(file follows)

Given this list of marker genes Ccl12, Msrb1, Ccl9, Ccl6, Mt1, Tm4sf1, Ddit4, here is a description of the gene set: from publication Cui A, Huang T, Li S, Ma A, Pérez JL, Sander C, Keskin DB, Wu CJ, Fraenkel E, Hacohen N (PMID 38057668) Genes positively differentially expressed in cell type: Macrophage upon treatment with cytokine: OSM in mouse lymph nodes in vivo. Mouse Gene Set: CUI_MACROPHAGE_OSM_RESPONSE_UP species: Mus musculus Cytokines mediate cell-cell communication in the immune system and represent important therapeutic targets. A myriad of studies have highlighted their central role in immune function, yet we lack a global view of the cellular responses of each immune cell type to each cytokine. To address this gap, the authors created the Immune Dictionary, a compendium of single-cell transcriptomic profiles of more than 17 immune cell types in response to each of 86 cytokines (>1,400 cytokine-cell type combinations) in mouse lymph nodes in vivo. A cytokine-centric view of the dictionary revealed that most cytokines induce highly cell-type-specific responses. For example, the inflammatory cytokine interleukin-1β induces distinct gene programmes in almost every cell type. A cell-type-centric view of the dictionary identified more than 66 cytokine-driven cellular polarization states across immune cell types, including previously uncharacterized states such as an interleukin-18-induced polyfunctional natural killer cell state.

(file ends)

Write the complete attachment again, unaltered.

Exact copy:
Given this list of marker genes Ccl12, Msrb1, Ccl9, Ccl6, Mt1, Tm4sf1, Ddit4, here is a description of the gene set: from publication Cui A, Huang T, Li S, Ma A, Pérez JL, Sander C, Keskin DB, Wu CJ, Fraenkel E, Hacohen N (PMID 38057668) Genes positively differentially expressed in cell type: Macrophage upon treatment with cytokine: OSM in mouse lymph nodes in vivo. Mouse Gene Set: CUI_MACROPHAGE_OSM_RESPONSE_UP species: Mus musculus Cytokines mediate cell-cell communication in the immune system and represent important therapeutic targets. A myriad of studies have highlighted their central role in immune function, yet we lack a global view of the cellular responses of each immune cell type to each cytokine. To address this gap, the authors created the Immune Dictionary, a compendium of single-cell transcriptomic profiles of more than 17 immune cell types in response to each of 86 cytokines (>1,400 cytokine-cell type combinations) in mouse lymph nodes in vivo. A cytokine-centric view of the dictionary revealed that most cytokines induce highly cell-type-specific responses. For example, the inflammatory cytokine interleukin-1β induces distinct gene programmes in almost every cell type. A cell-type-centric view of the dictionary identified more than 66 cytokine-driven cellular polarization states across immune cell types, including previously uncharacterized states such as an interleukin-18-induced polyfunctional natural killer cell state.